51 terms

Roman Art

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Roman Republic
509-27 BCE
Early Empire
27 BCE - 96 CE
High Empire
96-192 CE
Late Empire
193-337 CE
Concrete Revolution
Architectural revolution following the invention of concrete, allowed for roads, arches, aqueducts, and domes
Concrete
cheap material made from lime mortar, volcanic sand and ash, water and stones. Allowed larger structures to be made.
Man with Portrait Busts of his Ancestors (1st cent BCE)
Roman senators proud of family lineage
Busts
Roman sculptors used death masks to create portrait of head, neck and shoulders
Head of Old Man from Osimo (75-50 BCE)
Veristic portrait, shows age to imply wisdom
Veristic Portraits
hyper-realistic or surrealistic portraits, common in roman art
Head of a Roman Patrician (75-50 BCE)
Veristic Portrait
Temple of Portunus (75 BCE)
Ionic influence and Etruscan Influence, only frontal columns, high podium and single cella
Pompeii and Mount Vesuvius
Ashes preserved both structures and bodies
Pompeii forum (2nd cent. BCE)
had a forum and a basilica
Forum
A public square, center of civic life, communication hub (often a place to display propaganda)
Basilica
large hall or building with colonnades and an apse, court of law, administration office, (Inspired design of early christian churches)
Roman Villa
had an atrium, open roof garden, peristyle, cubicula. had wall paintings.
Atrium
courtyard like area with an open roof and rain collecting pool
Peristyle
structure surrounding a courtyard
Cubiculae
rooms where the family slept and dined
First style wall painting, Samnite House (late 2nd cent. BCE)
plain geometric panels, frescoes in which water based pigments are applied directly to wet plaster
Dionysiac Mystery Frieze, 2nd style wall painting (60-50 BCE)
creates the illusion of being within the scene, depicts the initiation rights of the Dionysiac mysteries
Third Style wall painting, Villa of Agrippa Postumus (ca. 10 BCE)
dark background and light linear designs
Fourth Style wall paintings in the Ixion Room
a combination of all previous wall painting styles
Portrait of Agustus as General (early 1st century CE)
idealized propaganda, armor decorated with symbols of peace
Ara Pacis Augustae/Altar of Augustan Peace (13-9 BCE)
two friezes, bottom representing peace and top depicting a procession
Tellus Panel, Ara Pacis Augustae (13-9 BCE)
possible personification of peace, wet dress style, idealized
Procession Panel, Ara Pacis Agustae (13-9 BCE)
Illusionism, portraits, children depicted to encourage birthrate increase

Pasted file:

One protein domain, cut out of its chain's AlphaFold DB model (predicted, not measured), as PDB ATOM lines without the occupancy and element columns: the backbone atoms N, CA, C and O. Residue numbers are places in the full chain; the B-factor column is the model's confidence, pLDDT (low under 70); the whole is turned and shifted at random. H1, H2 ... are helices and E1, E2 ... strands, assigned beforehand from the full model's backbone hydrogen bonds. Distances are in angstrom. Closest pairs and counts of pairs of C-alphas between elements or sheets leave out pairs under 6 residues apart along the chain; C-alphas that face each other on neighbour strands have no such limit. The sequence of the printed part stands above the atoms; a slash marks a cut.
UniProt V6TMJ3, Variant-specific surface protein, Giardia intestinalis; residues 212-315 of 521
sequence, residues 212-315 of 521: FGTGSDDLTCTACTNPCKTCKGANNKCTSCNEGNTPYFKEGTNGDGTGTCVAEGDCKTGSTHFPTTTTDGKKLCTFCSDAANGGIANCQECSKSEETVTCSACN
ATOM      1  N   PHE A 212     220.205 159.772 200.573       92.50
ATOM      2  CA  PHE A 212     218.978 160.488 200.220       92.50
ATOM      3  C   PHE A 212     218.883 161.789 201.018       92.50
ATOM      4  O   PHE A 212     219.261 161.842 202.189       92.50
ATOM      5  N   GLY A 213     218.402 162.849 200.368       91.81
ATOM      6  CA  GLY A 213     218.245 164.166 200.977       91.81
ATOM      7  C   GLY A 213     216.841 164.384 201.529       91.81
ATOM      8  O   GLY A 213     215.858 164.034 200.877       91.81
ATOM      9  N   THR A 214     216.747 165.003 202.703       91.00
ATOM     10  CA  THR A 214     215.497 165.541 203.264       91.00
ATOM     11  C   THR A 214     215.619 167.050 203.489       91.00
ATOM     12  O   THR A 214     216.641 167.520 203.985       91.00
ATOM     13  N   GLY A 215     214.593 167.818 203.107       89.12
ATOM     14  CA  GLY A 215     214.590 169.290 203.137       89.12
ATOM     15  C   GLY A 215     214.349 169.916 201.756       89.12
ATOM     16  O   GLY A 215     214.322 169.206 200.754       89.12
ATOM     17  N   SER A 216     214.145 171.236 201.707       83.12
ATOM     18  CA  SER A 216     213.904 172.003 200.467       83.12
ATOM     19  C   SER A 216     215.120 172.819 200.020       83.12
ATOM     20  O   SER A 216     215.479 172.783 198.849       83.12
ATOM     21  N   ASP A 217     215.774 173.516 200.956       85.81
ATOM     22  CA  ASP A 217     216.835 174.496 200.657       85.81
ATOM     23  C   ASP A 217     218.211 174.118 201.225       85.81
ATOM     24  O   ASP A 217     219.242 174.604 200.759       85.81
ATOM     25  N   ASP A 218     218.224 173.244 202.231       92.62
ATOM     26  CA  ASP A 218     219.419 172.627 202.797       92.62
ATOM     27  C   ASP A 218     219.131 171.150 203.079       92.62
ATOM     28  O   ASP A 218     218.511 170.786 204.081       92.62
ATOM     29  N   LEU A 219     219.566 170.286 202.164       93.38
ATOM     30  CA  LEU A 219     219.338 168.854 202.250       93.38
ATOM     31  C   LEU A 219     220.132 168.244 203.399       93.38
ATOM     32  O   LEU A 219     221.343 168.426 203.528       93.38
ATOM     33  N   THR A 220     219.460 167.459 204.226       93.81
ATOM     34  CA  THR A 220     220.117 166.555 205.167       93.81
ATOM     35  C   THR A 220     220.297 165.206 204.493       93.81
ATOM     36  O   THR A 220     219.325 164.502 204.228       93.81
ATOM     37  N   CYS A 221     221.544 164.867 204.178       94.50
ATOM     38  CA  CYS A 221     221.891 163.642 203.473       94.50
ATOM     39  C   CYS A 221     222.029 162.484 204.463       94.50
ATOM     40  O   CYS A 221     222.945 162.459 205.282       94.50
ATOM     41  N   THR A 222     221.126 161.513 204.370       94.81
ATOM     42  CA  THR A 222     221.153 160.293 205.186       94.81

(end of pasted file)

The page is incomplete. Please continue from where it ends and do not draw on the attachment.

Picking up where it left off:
Composite Capital
combines Ionic and Corinthian elements
Arch of Titus, Rome (after 81 CE)
depicts apotheosis, triumph of Titus, and spoils of Jerusalem
Triumph of Titus, relief panel from Arch of Titus (After 81 CE)
Nike crowning Titus, one of the earliest depictions of gods and mortals together
Spoils of Jerusalem, relief panel from the Arch of Titus (after 81 CE)
Shows stolen artifacts from the temple of Solomon
Restored view of Forum of Trajan
has portico, exedra and an equestrian statue in the courtyard
Portico
roof supported by columns, forming a porch or a covered walk
Exedra
semicircular portico serving as an outdoor meeting area
Equestrian Statue
depicts a figure on horseback
Column of Trajan (12 CE)
First sculpture using column as a base, inspired minarets, has spiraling register depicting battle scene
Pantheon, Rome, Italy, (118-125 CE)
Has a perfect dome shape, dedicated to all gods, thick walls for support
Coffer
sunken relief panel to ease structural pressure
Oculus
light opening in the center of the dome, also eases pressure
Rotunda
circular domed building or hall
Pedestal of the Column of Antoninus Pius (161 CE)
Multi-sided pedestal, lost column, transitional between classical and early christian style
Apotheosis of Antoninus Pius and Faustina, from pedestal of Antonius Pius (161 CE)
Classical style, shows goddess Roma, Antonius and Faustina ride on the back of unknown figure
Decursio, from pedestal of Antonius Pius (161 CE)
newer style with squat bodies, less idealized
Encaustic Painting
a technique of painting in which pigment is mixed with wax and applied to the surface while hot
Mummy portrait of a priest of Serapis (140-160 CE)
Depicts the person in coffin, replacing a death mask, encaustic painting
Late Empire (government?)
split into Tetrarchy (four co-rulers)
Portrait of the Four Tetrarchs (305 CE)
Symbolic, no individualism
Colossal Head of Constantine (315-330 CE)
huge eyes, stylized, far less realistic
Constantine
Emperor of Rome who adopted the Christian faith (280-337 CE)
Arch of Constantine,(312-315 CE)
Propaganda celebrating Constantine's victory, Classical idealism and newer style combined
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